NAAE awards the Lifetime Achievement Award to individuals who have contributed to the advancement of agricultural education on a regional or national level.
In a career that spans nearly 40 years, Dr. Miller has experienced and achieved many things and impacted numerous lives. Starting as a high school agricultural educator in Mayer, Ariz., Miller moved to the University of Arizona in 1981 to take a position as a lecturer in the Department of Agricultural Education. In this role, he taught classes and directed new agriculture teachers. After pursuing his doctorate degree at Mississippi State University, Miller returned to the University of Arizona as an assistant professor of agricultural education and eventually advanced to full professorship.
Miller has always been active in professional organizations, serving as an officer for several years with the Arizona Vocational Agricultural Teachers Association and as a member of the NAAE. Additionally, he has been active in various areas of agricultural mechanics, including teaching college classes, assisting with the National FFA Organization’s Agricultural Mechanics Career Development Event, and as a member of the National Agricultural Mechanics Committee.
Miller has been recognized for his accomplishments and contributions by many organizations. Such awards include the Honorary American FFA Degree, District Agricultural Teacher of the Year, and Outstanding Professor by the Jacobs Cline Society at the University of Arizona.
Dr. Weber has been involved in agricultural education and the National FFA Organization as a member, teacher, advisor, or supporter since 1953. He taught agriculture for 34 years, with 32 years at South Lafourche High School. During his tenure, South Lafourche High School had 14 area FFA officers, six state FFA officers, and multiple Career Development Event (CDE) teams compete at the state and national level. His chapter was continually ranked as one of the top ten chapters in Louisiana between 1967 and 1995.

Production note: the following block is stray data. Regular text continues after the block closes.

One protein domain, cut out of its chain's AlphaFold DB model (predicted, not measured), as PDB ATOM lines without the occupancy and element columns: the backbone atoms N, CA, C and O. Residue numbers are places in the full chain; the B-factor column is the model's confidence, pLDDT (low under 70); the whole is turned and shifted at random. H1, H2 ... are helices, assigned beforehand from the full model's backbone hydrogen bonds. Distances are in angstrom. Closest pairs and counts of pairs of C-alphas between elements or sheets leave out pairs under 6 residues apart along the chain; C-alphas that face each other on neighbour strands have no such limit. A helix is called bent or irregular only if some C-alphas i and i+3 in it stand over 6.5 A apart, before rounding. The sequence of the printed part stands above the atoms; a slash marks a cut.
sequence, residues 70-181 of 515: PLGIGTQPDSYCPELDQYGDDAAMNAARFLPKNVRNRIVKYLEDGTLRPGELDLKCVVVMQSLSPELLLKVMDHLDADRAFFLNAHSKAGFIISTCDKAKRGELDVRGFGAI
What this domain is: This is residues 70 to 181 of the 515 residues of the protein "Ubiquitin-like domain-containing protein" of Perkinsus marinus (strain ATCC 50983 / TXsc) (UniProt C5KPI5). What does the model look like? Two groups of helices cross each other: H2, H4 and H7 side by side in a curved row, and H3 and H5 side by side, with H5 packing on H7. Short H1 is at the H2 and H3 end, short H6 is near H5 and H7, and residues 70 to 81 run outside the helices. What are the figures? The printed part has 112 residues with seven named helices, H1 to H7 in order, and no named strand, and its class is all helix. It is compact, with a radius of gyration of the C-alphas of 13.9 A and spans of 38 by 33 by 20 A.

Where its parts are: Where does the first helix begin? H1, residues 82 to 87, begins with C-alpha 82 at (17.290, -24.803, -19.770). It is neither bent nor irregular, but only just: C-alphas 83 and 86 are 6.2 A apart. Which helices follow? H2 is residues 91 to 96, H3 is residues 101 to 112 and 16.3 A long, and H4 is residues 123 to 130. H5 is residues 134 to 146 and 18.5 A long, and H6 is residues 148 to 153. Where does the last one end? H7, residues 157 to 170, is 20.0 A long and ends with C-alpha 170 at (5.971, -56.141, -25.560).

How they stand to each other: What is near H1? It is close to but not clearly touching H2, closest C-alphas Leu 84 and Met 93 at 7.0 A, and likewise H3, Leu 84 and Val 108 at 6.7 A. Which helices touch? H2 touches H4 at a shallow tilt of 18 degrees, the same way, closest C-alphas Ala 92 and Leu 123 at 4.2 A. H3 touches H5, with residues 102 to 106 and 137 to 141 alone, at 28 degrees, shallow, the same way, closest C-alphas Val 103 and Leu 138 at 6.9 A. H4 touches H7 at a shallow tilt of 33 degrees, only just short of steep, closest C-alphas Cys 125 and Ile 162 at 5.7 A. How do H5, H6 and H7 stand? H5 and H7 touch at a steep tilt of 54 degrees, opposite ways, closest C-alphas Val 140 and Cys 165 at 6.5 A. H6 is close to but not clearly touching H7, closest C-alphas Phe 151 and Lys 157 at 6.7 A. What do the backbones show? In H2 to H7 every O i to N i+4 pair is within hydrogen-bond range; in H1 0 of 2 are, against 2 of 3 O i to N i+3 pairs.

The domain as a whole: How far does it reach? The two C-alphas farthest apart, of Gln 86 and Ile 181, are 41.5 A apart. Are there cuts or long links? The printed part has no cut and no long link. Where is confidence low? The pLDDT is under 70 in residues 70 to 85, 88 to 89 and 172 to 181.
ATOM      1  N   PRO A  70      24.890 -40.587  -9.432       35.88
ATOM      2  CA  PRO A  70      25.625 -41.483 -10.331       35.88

After retiring from the South Lafourche agriculture program in 1995, Dr. Weber taught animal science at Nicholls State University for four years. Outside of the classroom, Dr. Weber devoted his time to professional organizations. He has been a member of the Louisiana Vocational Agriculture Teachers Association for 49 years, serving as an officer and committee member multiple times. Additionally, Dr. Weber served as the National Association of Agricultural Educators (NAAE) Region II Vice President from 1973 to 1976 and as the national president from 1976 to 1977.
Drone started his career in Bloomington in 1976. Faced with the challenge of stabilizing the program and growing its funding, he got right to work establishing an advisory committee and planning new curriculum. Thanks to his dedication in the classroom, students were able to experience a variety of opportunities. Some of these included growing crops on the school’s land, working with apples, grapes, and perennial plantings in the arboretum they developed, and building a greenhouse.
“Seeing students grow and mature once they were in my program was the highlight of my career,” Drone said. “It makes one feel great to know that your influence has made a difference in these young people’s lives.”
Throughout his career, Drone has also made it a priority to support his colleagues in the profession. Throughout his 30 years in the classroom, he served as a cooperating teacher for several student teachers. His last student teacher even went on to become his replacement after his retirement. Drone has been named as an outstanding teacher by many organizations, including NAAE in 2006.
Since his retirement four years ago, Drone has stayed active with his local agricultural education program and FFA. He is heavily involved in the Meats Evaluation Career Development Event and has served as an official for numerous meats evaluation contests. Additionally, he has taken on a new role as the Executive Secretary for the Wisconsin Association of Meat Processors, allowing him to continue his interest in the meat industry.